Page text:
Ever met that mum at the park that wouldn’t say the word ‘no’ to her child for fear of hurting his or her self-esteem? Not all families are this extreme but this general attitude of indulgence has resulted in parents giving children too much and demanding too little of children today. Some parents are defending their children against their teachers and coaches rather than backing the teachers and coaches up. There is a blurring line between what is a want and a need. Everyone gets a trophy whether their team wins or loses. Add to this that we are now busier than ever – there is a tendency to give things instead of time.
Who is to blame?
It is true that we live in a culture that promotes instant gratification. But it is well-meaning parents that are the foremost nurturers of entitlement attitudes. When we (out of a desire to bless our children) go beyond satisfying all of our children’s needs and start satisfying all of their wants as well – we are spoiling them in more ways than we know. Children learn to expect their wants and needs to be met. They also learn to expect others to make sacrifices for them rather than being self-reliant..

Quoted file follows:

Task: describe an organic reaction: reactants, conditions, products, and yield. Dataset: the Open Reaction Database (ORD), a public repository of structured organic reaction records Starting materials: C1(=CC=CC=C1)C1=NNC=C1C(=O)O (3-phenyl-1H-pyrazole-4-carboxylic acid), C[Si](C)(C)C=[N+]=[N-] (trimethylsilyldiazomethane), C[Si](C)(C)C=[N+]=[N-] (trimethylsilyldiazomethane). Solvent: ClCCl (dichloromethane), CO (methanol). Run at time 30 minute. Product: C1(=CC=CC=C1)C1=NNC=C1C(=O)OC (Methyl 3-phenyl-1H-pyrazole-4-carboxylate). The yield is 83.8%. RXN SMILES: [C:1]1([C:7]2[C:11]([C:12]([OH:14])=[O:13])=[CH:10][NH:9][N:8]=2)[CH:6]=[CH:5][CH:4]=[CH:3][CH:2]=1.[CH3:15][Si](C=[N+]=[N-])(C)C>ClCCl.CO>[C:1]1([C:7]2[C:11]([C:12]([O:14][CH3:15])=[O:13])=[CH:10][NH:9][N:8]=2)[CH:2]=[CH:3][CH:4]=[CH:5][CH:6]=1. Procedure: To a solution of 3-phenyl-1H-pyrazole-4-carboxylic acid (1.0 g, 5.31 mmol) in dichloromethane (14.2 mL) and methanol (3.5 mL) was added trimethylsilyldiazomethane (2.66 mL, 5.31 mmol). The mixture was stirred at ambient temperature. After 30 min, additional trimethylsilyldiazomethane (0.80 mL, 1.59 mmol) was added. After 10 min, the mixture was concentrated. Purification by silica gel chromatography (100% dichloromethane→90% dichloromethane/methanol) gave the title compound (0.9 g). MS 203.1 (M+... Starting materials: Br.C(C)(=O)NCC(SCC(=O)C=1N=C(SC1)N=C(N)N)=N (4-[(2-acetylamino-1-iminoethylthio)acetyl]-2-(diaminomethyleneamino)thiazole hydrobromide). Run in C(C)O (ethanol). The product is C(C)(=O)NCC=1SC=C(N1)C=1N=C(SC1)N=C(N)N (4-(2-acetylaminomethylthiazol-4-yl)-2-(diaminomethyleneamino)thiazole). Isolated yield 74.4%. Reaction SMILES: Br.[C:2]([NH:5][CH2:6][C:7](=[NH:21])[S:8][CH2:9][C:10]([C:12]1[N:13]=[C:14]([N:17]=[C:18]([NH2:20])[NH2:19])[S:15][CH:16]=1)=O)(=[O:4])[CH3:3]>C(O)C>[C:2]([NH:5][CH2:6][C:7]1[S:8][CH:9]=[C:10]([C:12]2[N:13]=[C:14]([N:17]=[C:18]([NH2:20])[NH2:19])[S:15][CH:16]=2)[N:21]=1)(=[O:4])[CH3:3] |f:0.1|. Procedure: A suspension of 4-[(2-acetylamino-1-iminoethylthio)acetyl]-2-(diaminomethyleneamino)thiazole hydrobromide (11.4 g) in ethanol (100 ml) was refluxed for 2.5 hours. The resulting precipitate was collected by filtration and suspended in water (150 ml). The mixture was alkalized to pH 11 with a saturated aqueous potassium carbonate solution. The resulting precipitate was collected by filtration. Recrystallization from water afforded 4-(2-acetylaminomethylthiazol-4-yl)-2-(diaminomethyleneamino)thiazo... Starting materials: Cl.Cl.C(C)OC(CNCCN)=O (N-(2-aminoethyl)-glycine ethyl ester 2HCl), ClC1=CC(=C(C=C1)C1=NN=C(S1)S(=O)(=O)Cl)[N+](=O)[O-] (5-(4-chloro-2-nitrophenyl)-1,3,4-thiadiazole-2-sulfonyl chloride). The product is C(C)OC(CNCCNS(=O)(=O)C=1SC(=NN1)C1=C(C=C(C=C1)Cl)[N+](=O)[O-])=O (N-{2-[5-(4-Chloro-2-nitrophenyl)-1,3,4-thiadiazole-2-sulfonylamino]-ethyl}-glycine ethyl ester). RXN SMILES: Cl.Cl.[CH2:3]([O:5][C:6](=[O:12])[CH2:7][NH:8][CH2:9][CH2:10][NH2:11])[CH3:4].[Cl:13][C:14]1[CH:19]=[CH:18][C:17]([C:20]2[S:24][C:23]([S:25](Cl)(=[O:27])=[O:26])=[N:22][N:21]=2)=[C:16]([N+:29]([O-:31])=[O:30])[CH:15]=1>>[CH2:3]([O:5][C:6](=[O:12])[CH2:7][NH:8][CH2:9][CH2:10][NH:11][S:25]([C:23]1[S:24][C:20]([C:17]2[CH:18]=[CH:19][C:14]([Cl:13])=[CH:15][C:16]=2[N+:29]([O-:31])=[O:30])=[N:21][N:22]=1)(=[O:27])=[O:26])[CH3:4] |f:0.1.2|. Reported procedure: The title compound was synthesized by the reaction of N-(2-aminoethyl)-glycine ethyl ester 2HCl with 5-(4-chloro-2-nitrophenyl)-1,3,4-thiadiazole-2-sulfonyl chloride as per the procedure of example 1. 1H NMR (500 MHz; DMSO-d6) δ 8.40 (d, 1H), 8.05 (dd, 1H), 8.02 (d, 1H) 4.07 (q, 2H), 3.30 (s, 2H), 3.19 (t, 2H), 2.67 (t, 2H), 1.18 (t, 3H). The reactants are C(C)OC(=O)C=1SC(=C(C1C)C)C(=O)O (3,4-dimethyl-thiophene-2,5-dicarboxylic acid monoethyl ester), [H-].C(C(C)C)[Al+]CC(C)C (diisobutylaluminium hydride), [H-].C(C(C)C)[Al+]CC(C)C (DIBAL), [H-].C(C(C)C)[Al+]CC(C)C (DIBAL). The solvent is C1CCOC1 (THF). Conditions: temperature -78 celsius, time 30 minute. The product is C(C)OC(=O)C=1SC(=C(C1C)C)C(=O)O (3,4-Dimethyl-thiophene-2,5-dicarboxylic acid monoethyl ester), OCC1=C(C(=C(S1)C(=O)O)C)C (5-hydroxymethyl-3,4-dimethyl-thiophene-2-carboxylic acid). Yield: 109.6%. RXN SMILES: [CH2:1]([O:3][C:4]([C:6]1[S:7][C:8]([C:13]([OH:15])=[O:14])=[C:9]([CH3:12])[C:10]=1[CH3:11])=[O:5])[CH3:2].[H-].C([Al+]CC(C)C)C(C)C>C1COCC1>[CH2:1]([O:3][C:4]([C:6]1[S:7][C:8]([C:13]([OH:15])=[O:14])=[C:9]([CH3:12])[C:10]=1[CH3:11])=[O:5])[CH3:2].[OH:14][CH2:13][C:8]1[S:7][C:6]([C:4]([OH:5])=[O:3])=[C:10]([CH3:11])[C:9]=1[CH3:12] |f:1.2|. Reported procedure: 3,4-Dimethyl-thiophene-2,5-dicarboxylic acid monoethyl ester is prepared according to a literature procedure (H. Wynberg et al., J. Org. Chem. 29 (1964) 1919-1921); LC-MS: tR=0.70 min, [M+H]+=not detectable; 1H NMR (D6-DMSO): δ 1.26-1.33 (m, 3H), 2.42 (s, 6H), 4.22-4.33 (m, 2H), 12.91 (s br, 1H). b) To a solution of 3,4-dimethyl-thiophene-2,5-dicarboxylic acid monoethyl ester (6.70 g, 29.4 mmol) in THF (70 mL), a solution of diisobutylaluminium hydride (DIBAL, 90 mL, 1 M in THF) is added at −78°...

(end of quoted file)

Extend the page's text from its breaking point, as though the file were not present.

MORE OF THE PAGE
Well-meaning educators have also played a part in fostering entitlement attitudes in children in the interest of preserving and maintaining their self-esteem. By promoting unconditional self-regard, children end up feeling good about themselves no matter what they are doing which results in young people confusing esteem, which should be earned, with respect, which recognises the basic human worth of an individual. When this distinction is not made, children learn that there is no relationship between how they behave and how they should feel about themselves. This results in the shocking lack of humility associated with an attitude of entitlement.